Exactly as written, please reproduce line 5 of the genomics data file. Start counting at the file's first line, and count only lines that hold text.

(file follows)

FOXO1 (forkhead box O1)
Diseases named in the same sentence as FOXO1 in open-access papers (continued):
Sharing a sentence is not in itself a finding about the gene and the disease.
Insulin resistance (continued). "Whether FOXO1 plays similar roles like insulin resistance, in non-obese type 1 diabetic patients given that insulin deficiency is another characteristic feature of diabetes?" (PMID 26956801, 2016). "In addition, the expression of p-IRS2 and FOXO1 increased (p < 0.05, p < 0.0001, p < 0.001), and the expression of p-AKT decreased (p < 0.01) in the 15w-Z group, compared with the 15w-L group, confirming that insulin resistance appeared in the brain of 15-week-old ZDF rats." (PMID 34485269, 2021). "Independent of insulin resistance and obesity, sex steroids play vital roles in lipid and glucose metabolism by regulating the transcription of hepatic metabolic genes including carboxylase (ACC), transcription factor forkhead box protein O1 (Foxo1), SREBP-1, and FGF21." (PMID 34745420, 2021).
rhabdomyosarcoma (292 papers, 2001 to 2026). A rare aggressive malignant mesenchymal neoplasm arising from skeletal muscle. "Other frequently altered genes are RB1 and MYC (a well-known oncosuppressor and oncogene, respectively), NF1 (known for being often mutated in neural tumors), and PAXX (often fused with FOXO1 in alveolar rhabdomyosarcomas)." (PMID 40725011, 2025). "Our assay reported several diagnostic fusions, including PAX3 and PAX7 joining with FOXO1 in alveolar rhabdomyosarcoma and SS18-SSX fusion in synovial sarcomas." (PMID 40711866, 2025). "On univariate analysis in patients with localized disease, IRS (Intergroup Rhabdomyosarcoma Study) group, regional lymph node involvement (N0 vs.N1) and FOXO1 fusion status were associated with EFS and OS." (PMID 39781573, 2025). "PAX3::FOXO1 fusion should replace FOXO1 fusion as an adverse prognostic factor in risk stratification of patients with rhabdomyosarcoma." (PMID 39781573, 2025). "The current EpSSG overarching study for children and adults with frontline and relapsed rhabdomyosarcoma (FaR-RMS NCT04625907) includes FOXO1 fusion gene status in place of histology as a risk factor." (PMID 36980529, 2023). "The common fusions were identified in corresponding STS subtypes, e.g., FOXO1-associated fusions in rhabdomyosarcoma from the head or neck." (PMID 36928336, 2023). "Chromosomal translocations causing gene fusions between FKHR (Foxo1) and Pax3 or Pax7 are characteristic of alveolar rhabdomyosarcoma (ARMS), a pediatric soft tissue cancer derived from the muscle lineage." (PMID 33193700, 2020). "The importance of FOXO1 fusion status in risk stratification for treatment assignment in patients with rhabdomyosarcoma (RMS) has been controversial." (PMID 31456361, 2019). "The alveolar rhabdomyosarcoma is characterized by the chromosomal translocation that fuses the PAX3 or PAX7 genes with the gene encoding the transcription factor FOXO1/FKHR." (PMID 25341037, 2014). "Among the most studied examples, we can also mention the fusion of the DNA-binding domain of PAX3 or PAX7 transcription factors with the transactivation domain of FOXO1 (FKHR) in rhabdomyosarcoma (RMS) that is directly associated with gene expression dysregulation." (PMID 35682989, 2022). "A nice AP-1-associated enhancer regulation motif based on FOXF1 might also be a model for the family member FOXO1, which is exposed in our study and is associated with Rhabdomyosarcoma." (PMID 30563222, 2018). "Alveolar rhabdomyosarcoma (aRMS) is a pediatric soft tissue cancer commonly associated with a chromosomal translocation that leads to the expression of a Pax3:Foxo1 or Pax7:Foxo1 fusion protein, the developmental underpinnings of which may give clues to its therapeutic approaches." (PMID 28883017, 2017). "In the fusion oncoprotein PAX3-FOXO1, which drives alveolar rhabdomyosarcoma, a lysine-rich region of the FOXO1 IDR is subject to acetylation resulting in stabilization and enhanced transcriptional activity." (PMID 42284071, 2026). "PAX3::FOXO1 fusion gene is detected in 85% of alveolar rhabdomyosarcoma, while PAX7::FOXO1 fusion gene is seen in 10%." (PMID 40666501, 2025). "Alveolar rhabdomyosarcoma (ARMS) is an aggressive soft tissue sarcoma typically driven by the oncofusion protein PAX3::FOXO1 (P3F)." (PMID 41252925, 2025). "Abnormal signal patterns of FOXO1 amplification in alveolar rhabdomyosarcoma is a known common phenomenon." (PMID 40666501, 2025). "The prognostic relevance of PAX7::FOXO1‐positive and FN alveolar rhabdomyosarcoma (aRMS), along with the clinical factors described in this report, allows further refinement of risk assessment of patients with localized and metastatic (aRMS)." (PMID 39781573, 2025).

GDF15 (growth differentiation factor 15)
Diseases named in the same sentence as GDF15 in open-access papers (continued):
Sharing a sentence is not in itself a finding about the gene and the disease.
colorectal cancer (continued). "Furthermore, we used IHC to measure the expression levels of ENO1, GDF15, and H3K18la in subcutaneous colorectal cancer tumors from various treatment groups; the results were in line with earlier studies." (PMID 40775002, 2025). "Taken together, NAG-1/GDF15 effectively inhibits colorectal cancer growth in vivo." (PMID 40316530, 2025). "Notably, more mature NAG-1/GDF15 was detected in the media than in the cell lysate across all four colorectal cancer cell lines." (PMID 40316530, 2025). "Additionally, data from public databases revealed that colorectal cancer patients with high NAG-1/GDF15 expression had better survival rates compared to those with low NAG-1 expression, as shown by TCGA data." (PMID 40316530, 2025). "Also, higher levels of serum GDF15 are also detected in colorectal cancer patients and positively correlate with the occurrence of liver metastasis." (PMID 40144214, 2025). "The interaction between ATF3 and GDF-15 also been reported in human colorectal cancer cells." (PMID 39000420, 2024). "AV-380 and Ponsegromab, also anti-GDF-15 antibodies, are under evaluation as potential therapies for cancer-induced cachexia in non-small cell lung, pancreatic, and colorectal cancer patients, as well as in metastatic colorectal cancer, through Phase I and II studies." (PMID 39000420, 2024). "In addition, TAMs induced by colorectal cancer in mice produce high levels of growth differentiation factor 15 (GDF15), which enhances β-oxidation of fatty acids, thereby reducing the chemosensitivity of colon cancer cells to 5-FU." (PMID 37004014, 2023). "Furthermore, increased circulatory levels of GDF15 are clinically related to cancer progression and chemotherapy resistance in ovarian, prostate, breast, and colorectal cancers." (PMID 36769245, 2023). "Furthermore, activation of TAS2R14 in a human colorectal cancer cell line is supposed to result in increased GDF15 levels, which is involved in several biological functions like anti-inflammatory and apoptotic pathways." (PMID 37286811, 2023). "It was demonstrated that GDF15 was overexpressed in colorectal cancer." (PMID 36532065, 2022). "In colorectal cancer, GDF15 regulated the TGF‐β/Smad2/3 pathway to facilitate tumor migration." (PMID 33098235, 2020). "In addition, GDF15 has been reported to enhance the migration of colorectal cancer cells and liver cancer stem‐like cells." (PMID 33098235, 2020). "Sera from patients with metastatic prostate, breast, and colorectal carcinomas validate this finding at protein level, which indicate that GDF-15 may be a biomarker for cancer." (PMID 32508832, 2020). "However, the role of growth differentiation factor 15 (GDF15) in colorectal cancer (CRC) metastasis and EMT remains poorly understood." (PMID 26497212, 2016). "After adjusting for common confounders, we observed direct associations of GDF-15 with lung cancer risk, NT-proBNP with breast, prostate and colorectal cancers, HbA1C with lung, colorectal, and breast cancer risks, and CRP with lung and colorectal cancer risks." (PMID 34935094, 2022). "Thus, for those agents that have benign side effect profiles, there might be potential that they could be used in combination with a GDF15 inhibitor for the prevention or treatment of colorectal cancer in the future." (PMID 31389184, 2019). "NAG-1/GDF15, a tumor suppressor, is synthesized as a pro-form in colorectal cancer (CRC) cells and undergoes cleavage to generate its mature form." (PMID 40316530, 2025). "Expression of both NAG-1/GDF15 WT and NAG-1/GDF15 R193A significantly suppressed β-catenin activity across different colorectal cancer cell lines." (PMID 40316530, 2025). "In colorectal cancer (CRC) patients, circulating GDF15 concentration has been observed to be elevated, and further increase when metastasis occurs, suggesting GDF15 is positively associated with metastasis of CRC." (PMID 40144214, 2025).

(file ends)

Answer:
rhabdomyosarcoma (292 papers, 2001 to 2026). A rare aggressive malignant mesenchymal neoplasm arising from skeletal muscle. "Other frequently altered genes are RB1 and MYC (a well-known oncosuppressor and oncogene, respectively), NF1 (known for being often mutated in neural tumors), and PAXX (often fused with FOXO1 in alveolar rhabdomyosarcomas)." (PMID 40725011, 2025). "Our assay reported several diagnostic fusions, including PAX3 and PAX7 joining with FOXO1 in alveolar rhabdomyosarcoma and SS18-SSX fusion in synovial sarcomas." (PMID 40711866, 2025). "On univariate analysis in patients with localized disease, IRS (Intergroup Rhabdomyosarcoma Study) group, regional lymph node involvement (N0 vs.N1) and FOXO1 fusion status were associated with EFS and OS." (PMID 39781573, 2025). "PAX3::FOXO1 fusion should replace FOXO1 fusion as an adverse prognostic factor in risk stratification of patients with rhabdomyosarcoma." (PMID 39781573, 2025). "The current EpSSG overarching study for children and adults with frontline and relapsed rhabdomyosarcoma (FaR-RMS NCT04625907) includes FOXO1 fusion gene status in place of histology as a risk factor." (PMID 36980529, 2023). "The common fusions were identified in corresponding STS subtypes, e.g., FOXO1-associated fusions in rhabdomyosarcoma from the head or neck." (PMID 36928336, 2023). "Chromosomal translocations causing gene fusions between FKHR (Foxo1) and Pax3 or Pax7 are characteristic of alveolar rhabdomyosarcoma (ARMS), a pediatric soft tissue cancer derived from the muscle lineage." (PMID 33193700, 2020). "The importance of FOXO1 fusion status in risk stratification for treatment assignment in patients with rhabdomyosarcoma (RMS) has been controversial." (PMID 31456361, 2019). "The alveolar rhabdomyosarcoma is characterized by the chromosomal translocation that fuses the PAX3 or PAX7 genes with the gene encoding the transcription factor FOXO1/FKHR." (PMID 25341037, 2014). "Among the most studied examples, we can also mention the fusion of the DNA-binding domain of PAX3 or PAX7 transcription factors with the transactivation domain of FOXO1 (FKHR) in rhabdomyosarcoma (RMS) that is directly associated with gene expression dysregulation." (PMID 35682989, 2022). "A nice AP-1-associated enhancer regulation motif based on FOXF1 might also be a model for the family member FOXO1, which is exposed in our study and is associated with Rhabdomyosarcoma." (PMID 30563222, 2018). "Alveolar rhabdomyosarcoma (aRMS) is a pediatric soft tissue cancer commonly associated with a chromosomal translocation that leads to the expression of a Pax3:Foxo1 or Pax7:Foxo1 fusion protein, the developmental underpinnings of which may give clues to its therapeutic approaches." (PMID 28883017, 2017). "In the fusion oncoprotein PAX3-FOXO1, which drives alveolar rhabdomyosarcoma, a lysine-rich region of the FOXO1 IDR is subject to acetylation resulting in stabilization and enhanced transcriptional activity." (PMID 42284071, 2026). "PAX3::FOXO1 fusion gene is detected in 85% of alveolar rhabdomyosarcoma, while PAX7::FOXO1 fusion gene is seen in 10%." (PMID 40666501, 2025). "Alveolar rhabdomyosarcoma (ARMS) is an aggressive soft tissue sarcoma typically driven by the oncofusion protein PAX3::FOXO1 (P3F)." (PMID 41252925, 2025). "Abnormal signal patterns of FOXO1 amplification in alveolar rhabdomyosarcoma is a known common phenomenon." (PMID 40666501, 2025). "The prognostic relevance of PAX7::FOXO1‐positive and FN alveolar rhabdomyosarcoma (aRMS), along with the clinical factors described in this report, allows further refinement of risk assessment of patients with localized and metastatic (aRMS)." (PMID 39781573, 2025).